A man on death row for the rape and murder of a Franklin College student has planned for his death after execution, including drafting a will and deciding to be cremated.
Michael Dean Overstreet functions normally in prison, and his actions suggest he is aware he would die and cease to exist after execution, attorneys general said.
In the second day of hearings to decide if Overstreet is competent to be put to death, attorneys for the state focused on showing he is grounded in reality and therefore competent to be executed.
On Wednesday, Overstreet’s attorneys continued to call doctors who had prescribed medication or spoken with him since he’s been on death row, compiling more history about his hallucinations, delusions and severity of his paranoid schizophrenia.
But the only delusion that is relevant to Overstreet’s competency is his belief that he’s already dead or in a coma and that the execution would jolt him back into normal life with his family, according to one doctor who had recently evaluated Overstreet.
Deputy attorneys general Kelly Miklos and James Martin seized onto that point and focused their questions throughout the day on highlighting ways in which Overstreet functions normally and is aware of what will happen after his execution.
The hearings this week in South Bend are presenting two sides. The state’s attorneys are trying to prove that Overstreet is competent to be executed, meaning he knows why he was sentenced to death and what that sentence means. Overstreet’s attorneys have called multiple mental health professionals Tuesday and Wednesday to show he is not competent.
During questioning by Miklos and Martin, mental health professionals used words such as logical, rational, unremarkable, pleasant and appropriate to describe Overstreet’s typical attitude and behavior. After the first two days of testimony, the majority of witnesses testified that Overstreet never told them he thought he was in a coma or already dead.
St. Joseph County Superior Court Judge Jane Woodward Miller will have to decide by December whether Overstreet is competent to be executed. Federal law states that a death row inmate must understand both why they are being executed and what execution means.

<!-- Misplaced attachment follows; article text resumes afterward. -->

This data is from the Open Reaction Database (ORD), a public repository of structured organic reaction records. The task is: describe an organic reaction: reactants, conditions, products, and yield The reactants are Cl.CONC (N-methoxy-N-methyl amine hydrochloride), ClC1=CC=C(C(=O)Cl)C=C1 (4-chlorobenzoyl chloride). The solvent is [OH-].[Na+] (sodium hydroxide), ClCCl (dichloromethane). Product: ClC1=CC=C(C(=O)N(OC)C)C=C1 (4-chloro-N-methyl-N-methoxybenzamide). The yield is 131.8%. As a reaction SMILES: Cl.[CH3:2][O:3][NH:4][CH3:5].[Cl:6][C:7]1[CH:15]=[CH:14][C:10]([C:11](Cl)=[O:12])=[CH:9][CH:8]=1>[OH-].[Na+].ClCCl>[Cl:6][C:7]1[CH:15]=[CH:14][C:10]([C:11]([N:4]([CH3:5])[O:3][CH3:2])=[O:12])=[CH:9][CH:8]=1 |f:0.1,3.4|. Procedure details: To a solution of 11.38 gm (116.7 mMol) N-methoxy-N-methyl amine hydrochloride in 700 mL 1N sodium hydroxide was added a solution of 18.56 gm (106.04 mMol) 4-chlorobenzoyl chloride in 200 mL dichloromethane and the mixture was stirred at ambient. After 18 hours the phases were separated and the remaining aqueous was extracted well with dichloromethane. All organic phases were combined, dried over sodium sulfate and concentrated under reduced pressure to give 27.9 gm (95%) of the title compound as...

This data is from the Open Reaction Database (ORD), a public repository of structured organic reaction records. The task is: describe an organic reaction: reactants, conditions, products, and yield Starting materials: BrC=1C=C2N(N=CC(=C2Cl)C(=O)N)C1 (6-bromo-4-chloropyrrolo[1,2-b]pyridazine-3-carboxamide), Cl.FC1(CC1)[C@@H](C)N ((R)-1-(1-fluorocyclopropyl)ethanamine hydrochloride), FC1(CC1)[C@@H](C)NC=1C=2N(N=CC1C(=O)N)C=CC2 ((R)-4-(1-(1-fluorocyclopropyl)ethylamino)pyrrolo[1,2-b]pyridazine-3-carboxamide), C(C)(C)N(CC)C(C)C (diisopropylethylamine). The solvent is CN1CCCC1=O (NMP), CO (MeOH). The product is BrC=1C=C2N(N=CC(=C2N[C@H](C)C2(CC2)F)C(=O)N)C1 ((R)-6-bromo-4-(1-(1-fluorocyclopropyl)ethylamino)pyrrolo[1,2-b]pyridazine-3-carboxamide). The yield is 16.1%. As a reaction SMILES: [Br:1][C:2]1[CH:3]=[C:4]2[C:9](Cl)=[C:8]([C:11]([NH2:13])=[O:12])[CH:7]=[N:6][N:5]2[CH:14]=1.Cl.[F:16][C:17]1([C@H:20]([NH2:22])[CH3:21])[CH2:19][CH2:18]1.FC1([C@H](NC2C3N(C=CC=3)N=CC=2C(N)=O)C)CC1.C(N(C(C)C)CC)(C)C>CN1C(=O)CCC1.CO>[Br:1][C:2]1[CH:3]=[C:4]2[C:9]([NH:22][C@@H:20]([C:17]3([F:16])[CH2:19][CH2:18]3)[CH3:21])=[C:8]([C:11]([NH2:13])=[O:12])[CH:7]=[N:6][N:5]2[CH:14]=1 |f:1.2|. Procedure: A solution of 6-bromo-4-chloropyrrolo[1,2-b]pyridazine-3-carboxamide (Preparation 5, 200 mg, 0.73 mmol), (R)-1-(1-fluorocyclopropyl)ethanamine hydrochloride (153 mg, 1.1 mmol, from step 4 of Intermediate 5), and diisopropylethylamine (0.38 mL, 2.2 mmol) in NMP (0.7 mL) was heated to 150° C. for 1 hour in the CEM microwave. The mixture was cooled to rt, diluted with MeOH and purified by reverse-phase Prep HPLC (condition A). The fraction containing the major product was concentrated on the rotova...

Overstreet was sentenced to death in 2000 after being convicted of abducting, raping and murdering 18-year-old Kelly Eckart. Overstreet abducted her from a Franklin intersection in September 1997 and dumped her body in a ravine near Camp Atterbury.
On Tuesday, Overstreet’s attorneys tried to establish that he is delusional, believing that he is currently in a coma or already dead. Dr. Helen Morrison, who previously managed Overstreet’s medications, also testified Wednesday that it was one of many delusions he is suffering from, as well as being paranoid about being poisoned, hearing voices that tell him how to act and being unsure if impostors are taking the shape of people he knows.
On cross-examination, Morrison said that Overstreet is incompetent for execution only because of the coma delusion. The other symptoms of his schizophrenia weren’t applicable to the question of his competency, she said.
Miklos and Martin had mental health professionals elaborate on ways Overstreet is normally functioning or making preparations that someone about to die would make.
Overstreet made a will. He wants to be cremated and decided he wants his ashes divided among his loved ones. He made arrangements for his family to adopt the cat he had taken care of for seven years on death row. And he has often requested to speak with doctors when he was feeling stressed or wanted to have his medication changed if he felt like it wasn’t working.
When discussing mundane topics like his family or his cat, Athena, he can carry on a normal conversation. When doctors ask Overstreet who he is, where he is and what time it is, he can answer correctly. He’s also generally self-aware, meaning he considers himself a normal person, instead of some grandiose character or belittling himself as someone insignificant, doctors said.
“If you don’t talk to him about the delusion, he seems to be as rational as he can be,” Morrison said. “When it comes to the delusion, it is an open wound.”
Five other mental health providers said they didn’t ever hear Overstreet talk about being in a coma, although every witness said he was unreasonably suspicious and suffered from hallucinations.
Andrew Manning, a psychologist who speaks with inmates at least once a month, had noted in one medical report that Overstreet had mentioned needing to wake up from a coma. But he didn’t recall it happening until he reread a copy of the report. He’s talked with Overstreet more than 30 times in the last three years, he said.
Dr. Michael Larson, the psychiatrist who manages medications for inmates at the Indiana State Prison, said Overstreet has one of the most severe mental illnesses in the prison. But his medication allows him to function well inside prison.
When he meets with Overstreet — at least once every three months — he’s been cordial.
“He’s pleasant with me,” Larson said. “He responds appropriately with me, and he gets along with me.”
Overstreet’s attorneys will call one more doctor and then will likely rest their case, his attorney Steve Schutte said.
The state will then present its evidence, which includes transcripts of phone calls and emails from recent years and one doctor who evaluated Overstreet and said he is competent.